Small towns and way too many deer.
That’s what’s on my mind today.
Yesterday, Bennett and I were driving down Barnett and about to take a right onto College Street. A pick-up truck was being pursued by two dogs. There was clearly a lead dog with a vision of glory and a sidekick, happy to suck on any tire it was so fortunate to catch. They raced across the “T” intersection, barking at the truck that was no doubt not in the mood to play. We turned right and, after catching up to the still-hot-in-pursuit canines, I did the thing you’re not supposed to do, which is use your phone while driving and, still less advisable, take a photo out the driver’s side window of two dogs in pursuit of a truck long gone ahead. We were going about 20 MPH max, so I figured…naw, I rationalized that it was ok. That’s where this shot came from. They gave me no nevermind. The vision was ahead.
Small town. Episode 1.
Small town, Episode 2. Today I get a text from a friend who said that Pint and Plow had found Bennett’s wallet. Now, I like Pint and Plow anyway. Jake and Brittany and the crew there are always nice, and their coffee is awesome. Their various rooms are great to get work done in, and I haven’t even commented yet on the quality food or their outdoor area and the occasional live music on the small stage in front. Finding the wallet was gravy. Truth is, Bennett was with me a couple weeks ago after he had a rough day and–as teenagers are wont to do–he lied down on the couch in the area that has armchairs, a coffee table with newspapers, magazines and history books on Kerrville, and on most days, is occupied by people who definitely never lie down on couches in public. It was lost then, because someone found it today under a cushion. Bennett’s wallet had a good amount of money he had earned working over the previous few weekends, and we all had been frantically looking for it and retracing our steps.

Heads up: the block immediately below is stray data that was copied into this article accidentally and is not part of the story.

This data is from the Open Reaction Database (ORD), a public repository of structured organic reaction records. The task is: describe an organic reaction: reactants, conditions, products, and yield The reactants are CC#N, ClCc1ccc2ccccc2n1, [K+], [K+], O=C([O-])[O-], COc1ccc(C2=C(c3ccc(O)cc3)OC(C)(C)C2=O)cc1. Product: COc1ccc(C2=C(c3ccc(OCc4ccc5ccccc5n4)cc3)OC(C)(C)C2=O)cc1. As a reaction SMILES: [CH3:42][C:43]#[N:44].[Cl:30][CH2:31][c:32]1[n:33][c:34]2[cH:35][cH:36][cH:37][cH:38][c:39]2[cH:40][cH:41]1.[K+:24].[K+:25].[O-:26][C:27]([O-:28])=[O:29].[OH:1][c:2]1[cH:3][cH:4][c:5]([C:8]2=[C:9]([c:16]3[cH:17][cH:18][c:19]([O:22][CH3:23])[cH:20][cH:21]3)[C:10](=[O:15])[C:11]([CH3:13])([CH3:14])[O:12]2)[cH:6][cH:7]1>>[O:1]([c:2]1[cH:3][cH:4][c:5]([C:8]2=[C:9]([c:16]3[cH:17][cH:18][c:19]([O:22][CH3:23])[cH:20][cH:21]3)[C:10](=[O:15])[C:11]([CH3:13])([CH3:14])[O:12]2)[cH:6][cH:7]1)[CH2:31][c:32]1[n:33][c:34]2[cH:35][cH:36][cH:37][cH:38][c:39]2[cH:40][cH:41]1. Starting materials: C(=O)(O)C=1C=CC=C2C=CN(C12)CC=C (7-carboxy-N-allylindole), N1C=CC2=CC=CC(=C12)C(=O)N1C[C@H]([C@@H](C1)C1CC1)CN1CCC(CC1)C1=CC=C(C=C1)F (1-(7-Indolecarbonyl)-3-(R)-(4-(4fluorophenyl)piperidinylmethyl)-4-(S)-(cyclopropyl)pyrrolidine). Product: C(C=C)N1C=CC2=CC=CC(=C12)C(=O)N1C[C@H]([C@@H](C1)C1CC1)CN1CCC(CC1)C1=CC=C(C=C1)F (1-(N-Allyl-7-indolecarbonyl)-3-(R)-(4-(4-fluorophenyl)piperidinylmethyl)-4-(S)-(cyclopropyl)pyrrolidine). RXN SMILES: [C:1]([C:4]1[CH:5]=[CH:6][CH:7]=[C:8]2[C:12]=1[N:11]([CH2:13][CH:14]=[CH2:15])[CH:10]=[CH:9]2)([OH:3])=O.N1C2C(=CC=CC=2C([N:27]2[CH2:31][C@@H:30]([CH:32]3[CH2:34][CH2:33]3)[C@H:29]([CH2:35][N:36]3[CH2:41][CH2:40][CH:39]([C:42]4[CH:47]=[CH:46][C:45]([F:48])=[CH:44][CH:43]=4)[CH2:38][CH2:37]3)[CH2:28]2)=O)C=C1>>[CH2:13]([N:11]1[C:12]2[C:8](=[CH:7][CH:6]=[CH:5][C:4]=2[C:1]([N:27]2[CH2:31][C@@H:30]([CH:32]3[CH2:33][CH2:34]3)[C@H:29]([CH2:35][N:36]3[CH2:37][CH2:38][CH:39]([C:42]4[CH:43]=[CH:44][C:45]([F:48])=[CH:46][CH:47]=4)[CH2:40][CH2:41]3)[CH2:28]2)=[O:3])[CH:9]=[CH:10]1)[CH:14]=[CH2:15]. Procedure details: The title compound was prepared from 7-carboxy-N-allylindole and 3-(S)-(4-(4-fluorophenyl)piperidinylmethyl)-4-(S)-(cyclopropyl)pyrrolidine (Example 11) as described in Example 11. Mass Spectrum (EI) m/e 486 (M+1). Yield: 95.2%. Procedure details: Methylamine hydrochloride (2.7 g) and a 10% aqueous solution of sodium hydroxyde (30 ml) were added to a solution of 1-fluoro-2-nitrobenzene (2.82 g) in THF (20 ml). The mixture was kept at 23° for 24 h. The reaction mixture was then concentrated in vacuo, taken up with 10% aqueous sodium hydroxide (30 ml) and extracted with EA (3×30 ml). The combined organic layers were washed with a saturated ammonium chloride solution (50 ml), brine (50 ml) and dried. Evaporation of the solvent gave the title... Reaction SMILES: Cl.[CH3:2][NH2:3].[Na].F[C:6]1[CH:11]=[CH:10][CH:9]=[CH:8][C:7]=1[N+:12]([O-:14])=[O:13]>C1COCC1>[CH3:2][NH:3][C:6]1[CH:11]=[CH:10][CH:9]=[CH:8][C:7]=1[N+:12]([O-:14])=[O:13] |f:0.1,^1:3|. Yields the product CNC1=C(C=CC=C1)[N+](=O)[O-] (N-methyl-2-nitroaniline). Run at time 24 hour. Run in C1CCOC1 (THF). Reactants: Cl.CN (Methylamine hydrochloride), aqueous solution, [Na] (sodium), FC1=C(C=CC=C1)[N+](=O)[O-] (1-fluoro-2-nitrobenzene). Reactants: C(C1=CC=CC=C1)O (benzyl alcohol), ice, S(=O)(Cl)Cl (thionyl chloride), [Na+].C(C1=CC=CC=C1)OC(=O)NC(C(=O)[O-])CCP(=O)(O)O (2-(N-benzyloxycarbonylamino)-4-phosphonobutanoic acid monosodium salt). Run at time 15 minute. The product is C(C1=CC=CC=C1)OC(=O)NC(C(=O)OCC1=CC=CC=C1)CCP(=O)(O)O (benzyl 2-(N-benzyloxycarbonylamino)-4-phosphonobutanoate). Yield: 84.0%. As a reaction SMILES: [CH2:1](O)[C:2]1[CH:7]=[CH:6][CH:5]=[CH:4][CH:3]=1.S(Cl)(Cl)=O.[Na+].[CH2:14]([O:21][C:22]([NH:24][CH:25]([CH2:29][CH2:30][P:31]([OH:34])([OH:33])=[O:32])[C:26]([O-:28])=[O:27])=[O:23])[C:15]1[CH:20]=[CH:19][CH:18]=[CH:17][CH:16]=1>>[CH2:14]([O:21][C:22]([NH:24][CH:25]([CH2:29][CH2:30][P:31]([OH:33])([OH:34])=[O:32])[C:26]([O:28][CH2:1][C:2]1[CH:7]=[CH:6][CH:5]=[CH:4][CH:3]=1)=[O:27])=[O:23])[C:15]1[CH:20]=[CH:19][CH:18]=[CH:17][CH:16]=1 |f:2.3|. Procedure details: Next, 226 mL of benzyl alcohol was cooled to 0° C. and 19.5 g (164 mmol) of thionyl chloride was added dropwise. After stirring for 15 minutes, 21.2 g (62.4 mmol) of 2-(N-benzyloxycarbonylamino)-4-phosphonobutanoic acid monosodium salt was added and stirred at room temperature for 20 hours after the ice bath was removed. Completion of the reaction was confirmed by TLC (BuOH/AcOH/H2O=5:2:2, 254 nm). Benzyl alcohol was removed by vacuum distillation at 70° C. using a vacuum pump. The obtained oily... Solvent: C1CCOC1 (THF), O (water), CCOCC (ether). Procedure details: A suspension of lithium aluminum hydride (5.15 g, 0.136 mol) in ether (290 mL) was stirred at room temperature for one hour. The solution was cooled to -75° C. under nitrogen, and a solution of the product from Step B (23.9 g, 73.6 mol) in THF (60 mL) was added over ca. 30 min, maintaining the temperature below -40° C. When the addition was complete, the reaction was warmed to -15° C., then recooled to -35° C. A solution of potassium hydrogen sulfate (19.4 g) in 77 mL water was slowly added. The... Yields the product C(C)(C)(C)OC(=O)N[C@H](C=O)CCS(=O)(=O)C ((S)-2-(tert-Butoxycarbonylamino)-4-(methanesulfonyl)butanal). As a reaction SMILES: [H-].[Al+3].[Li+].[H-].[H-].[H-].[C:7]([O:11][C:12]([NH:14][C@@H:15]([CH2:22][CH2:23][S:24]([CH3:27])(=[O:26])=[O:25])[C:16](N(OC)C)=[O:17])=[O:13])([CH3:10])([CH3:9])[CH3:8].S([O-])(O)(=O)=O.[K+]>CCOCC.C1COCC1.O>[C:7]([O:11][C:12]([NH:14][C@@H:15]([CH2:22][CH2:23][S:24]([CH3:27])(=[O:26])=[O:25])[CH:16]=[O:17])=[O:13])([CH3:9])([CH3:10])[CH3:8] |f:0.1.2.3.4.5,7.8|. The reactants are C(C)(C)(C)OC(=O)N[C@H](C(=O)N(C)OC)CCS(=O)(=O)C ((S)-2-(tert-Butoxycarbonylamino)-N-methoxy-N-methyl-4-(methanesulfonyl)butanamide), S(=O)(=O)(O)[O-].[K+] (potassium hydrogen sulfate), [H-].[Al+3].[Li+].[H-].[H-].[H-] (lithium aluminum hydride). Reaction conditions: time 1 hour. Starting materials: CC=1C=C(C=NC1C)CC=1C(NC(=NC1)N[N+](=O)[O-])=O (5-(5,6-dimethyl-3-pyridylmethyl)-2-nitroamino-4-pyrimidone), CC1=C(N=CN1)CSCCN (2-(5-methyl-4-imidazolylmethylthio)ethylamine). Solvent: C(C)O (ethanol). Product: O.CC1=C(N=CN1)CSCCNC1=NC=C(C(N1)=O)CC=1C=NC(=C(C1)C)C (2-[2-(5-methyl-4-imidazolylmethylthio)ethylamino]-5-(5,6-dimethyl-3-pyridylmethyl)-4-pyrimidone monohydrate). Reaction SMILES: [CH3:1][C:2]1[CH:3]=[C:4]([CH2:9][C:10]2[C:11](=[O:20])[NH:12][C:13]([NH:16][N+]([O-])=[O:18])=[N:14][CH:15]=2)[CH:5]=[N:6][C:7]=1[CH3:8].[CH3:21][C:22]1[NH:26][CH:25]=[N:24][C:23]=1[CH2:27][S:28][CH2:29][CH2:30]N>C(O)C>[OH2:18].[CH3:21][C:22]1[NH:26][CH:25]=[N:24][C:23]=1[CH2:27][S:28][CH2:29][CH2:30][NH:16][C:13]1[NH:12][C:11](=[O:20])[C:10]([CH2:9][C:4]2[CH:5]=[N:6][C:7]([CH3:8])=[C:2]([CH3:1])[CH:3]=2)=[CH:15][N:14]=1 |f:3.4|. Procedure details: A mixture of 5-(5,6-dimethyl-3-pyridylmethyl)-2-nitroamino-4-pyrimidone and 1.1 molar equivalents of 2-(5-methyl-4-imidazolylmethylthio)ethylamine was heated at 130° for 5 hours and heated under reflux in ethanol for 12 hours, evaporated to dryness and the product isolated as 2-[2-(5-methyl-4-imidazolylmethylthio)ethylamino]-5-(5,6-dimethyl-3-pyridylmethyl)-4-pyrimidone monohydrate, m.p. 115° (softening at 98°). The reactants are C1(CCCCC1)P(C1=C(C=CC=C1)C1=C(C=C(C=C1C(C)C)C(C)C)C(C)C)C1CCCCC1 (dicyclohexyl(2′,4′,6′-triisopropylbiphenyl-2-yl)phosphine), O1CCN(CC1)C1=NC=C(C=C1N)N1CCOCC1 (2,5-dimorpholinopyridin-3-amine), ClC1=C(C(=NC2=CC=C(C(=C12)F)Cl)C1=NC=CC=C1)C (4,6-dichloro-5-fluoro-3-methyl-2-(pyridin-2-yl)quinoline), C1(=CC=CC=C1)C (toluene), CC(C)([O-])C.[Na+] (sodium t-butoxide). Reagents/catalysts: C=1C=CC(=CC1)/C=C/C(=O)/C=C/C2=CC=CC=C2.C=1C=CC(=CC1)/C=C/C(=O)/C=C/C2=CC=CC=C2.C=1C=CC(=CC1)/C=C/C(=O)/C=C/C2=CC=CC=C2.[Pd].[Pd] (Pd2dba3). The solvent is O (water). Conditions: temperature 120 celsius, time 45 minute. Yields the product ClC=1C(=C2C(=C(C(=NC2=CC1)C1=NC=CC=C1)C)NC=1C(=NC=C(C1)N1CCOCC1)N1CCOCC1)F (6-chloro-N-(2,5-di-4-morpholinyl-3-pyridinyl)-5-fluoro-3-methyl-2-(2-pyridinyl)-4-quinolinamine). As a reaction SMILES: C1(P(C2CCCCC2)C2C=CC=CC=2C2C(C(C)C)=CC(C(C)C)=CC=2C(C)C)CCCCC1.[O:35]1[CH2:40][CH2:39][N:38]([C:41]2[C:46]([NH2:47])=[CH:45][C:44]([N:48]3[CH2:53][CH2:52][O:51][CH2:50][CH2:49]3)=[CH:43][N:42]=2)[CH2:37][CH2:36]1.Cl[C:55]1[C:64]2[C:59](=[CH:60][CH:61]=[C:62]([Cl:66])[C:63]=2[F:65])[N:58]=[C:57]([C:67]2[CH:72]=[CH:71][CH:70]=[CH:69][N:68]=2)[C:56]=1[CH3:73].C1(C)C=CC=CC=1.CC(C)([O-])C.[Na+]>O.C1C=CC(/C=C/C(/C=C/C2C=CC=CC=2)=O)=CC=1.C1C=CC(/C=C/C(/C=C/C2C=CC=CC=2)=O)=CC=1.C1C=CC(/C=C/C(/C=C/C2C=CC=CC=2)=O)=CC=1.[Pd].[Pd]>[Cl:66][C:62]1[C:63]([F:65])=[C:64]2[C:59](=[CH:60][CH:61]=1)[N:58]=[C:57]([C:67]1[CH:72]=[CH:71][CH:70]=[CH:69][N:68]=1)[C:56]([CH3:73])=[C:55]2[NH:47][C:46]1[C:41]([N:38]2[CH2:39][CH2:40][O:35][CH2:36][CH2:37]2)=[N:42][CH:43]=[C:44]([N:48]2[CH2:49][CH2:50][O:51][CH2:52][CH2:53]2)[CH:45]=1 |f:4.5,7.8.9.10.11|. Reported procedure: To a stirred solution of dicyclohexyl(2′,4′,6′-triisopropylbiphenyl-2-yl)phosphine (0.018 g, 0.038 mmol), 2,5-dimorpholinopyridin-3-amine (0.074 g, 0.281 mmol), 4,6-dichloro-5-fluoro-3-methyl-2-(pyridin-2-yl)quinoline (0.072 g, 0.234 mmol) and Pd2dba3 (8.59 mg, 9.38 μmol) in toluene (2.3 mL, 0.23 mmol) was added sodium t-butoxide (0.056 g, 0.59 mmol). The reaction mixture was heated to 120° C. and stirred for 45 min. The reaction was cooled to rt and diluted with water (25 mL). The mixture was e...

“Hope this falls in the plus column for small town living,” my friend texted.
Preach it, brother.
Now about the deer.
I used to love deer.
“Bucolic” was a word I often associated with them, and I heard imaginary flute music in my inner ear when conjuring up an image of one.
Yet down one car since selling Gracie (my Ford Contour to which I gave a name to soften my feelings toward it, which otherwise would have been begrudging thankfulness), Karen and I were driving late last night and there were deer…Everywhere. You who live here know what I mean. Everywhere. Pulling out from our street onto the main street in this development, there were deer on either side, eyes glowing, and I felt oddly like I’d entered a Gentle Zombie Apocalypse. Like they were going to trot toward me and then lick me to death. The scariest part though, and truly it made me detest driving at night, is that they are as stupid as slugs–and I mean that in the most loving way–when it comes to their behavior near roads. On our drive a few miles long, three deer ran across my path with fifty feet of the car. Today I saw the corpse of a fawn on the shoulder of Junction Highway and knew that some other driver had probably been equally cautious as I last night but not so lucky.
I don’t have a solution.
But when driving with my loved ones at night, my motto with deer is the same as it is with zombies: better that I kill them, then they kill us.
That’s why there’s venison jerky.